Wednesday 30 January 2013

Piper is Live!!!

Paying the Piper is the sequel to the Crime Writers' Association Debut Dagger Award long-listed thriller Hamelin's Child.

Kindle only right now at and, but it will be available in other formats as soon as I can sort it. Check out the Buy Links page which I'll update as other markets arrive.

Paperback will take a few weeks.

Thanks to everyone for their support.

And thanks even more to the wonderful SM Johnson who has featured me on her blog today! Awesome that somebody 'gets' my writing so completely.

Saturday 26 January 2013

Marmite and Reviews

I write marmite books. For those people unfamiliar with the term, marmite is a yeast-based extract (actually a waste product of the brewing industry) commonly spread on toast. It’s USP has always been “you either love it or hate it”. Personally I can’t stand the stuff.

But I write marmite books. People either love them or hate them – my thrillers anyway. That’s OK. But then friends and neighbours – family, even – want to read them, and inwardly I cringe. I’m not worried about whether they’ll like them or not; everything is subjective and we all have different tastes in reading material. But that in itself is the key. I want people to read my books because that’s the kind of thing they read, not because they know me.

Don’t get me wrong, I’m grateful for the support – more than you or they will ever know – but if people don’t normally read the kind of stuff I write, then they’re not going to like it. It’s dark. It’s nasty. And they’ll be reading the book, looking at me and thinking … well, I don’t really want to know what they’re thinking. I have no excuses. It’s what I write – my characters want me to tell their story and I do, to the best of my ability. The bad bits as well as the good bits. Because without the dark, the light has no real meaning, does it?

I sent Hamelin’s Child off to a big US review blog site about a year ago or more. Now when I send books off for review, I forget about them. I don’t hassle reviewers. If it’s not their cup of tea, that’s fine. I’ve already moved on. In retrospect, sending a marmite book to a general book reviewer is probably not the smartest of moves, but there you go. So I’d totally forgotten about this review until it appeared, and it rather threw me. 3* is fine – and in fact, given the review itself, I’m surprised it got that high. I was a bit down-hearted, but everyone is entitled to their own opinions and I have no issues. Comment on the review? Never. Maintaining a dignified silence is the only way to go. Brush it under the carpet and forget about it – I’ve had worse and I’m sure I will again.

And then I had a 5* review on amazon – both the US and the UK sites. Somebody had read this blog site review and was intrigued enough to download a sample which they liked so much, they bought the book. They enjoyed the book so much, I not only got a glowing review but a further comment to say they’d read it twice more in the week afterwards.

So what does this prove? That opinions differ, certainly. But that all “advertising” works too. Remember those truly awful television adverts? The ones that are so bad you swear you’d never buy the product on principle? But you remember them. And when you see the product when you’re out and about, you might just be tempted to see what it’s like, if it's really as bad as you thought it might be. It’s the same with a not-so-good review – it’s still exposure. Even on a big site, where lots of book-buyers are going to read how badly-written the reviewer thinks your book is, there will still be people who want to see for themselves – and who turn out to be pleasantly surprised.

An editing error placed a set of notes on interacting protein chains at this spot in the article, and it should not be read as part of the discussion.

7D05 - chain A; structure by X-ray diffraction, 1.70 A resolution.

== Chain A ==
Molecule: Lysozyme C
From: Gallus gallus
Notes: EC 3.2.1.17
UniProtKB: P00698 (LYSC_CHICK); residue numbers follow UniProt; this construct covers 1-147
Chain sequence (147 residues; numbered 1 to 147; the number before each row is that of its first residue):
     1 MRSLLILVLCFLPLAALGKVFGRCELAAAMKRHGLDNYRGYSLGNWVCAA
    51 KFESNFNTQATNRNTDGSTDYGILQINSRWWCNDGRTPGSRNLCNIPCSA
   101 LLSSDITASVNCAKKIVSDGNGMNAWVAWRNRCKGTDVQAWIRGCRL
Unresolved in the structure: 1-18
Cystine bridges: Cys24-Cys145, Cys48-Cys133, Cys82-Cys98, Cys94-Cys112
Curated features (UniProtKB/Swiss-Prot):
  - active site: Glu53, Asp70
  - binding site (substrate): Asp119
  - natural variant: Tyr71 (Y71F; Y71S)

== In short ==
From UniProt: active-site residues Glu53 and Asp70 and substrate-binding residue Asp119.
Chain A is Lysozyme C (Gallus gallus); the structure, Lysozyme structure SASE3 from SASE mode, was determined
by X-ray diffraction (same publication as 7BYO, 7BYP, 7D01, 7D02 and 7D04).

The worst thing for the independent writer is obscurity. You’ll never get a good or a bad review if nobody ever sees your product.

Friday 25 January 2013

Paperbacks & Planning Applications

So Hamelin's Child is now available as a paperback via amazon (all sites - just replace the with .whatever in the url). Costs a bit more than the ebook, but that's down to the printing process; physical paper and book-binding costs money unfortunately and then there's the postage. But it does look good and I'm very pleased with the result.

And Paying the Piper is (finally) on a last read-through on my kindle. I think I've dealt with all the feedback from my wonderful beta-readers (Marj & Laura - you are so much appreciated!). So if I can put aside real life at some point, I will try to get it uploaded shortly. As I've said before, if you haven't already, then do let me know if you want me to email you when it's available.

Real life? I'm currently embroiled with our local action group Moulton Matters, trying to oppose a planning application to build almost 150 houses on the edge of our lovely small Cheshire village on two fields that are used by dog-walkers and nature-lovers. Feel free to add your voice at the Cheshire West & Chester's website if you'd like to object to dumping a huge housing estate onto an infrastructure that is already creaking (primary school is full with a waiting list, narrow roads often gridlocked at peak times, Victorian drainage system full-to-literally-bursting, no jobs nearby, one small village shop with no car park). There are plenty of brownfield sites nearby perfect for re-development - but they make less profit, so they'd rather grab our greenbelt instead. Feel free to support us - you don't have to live here.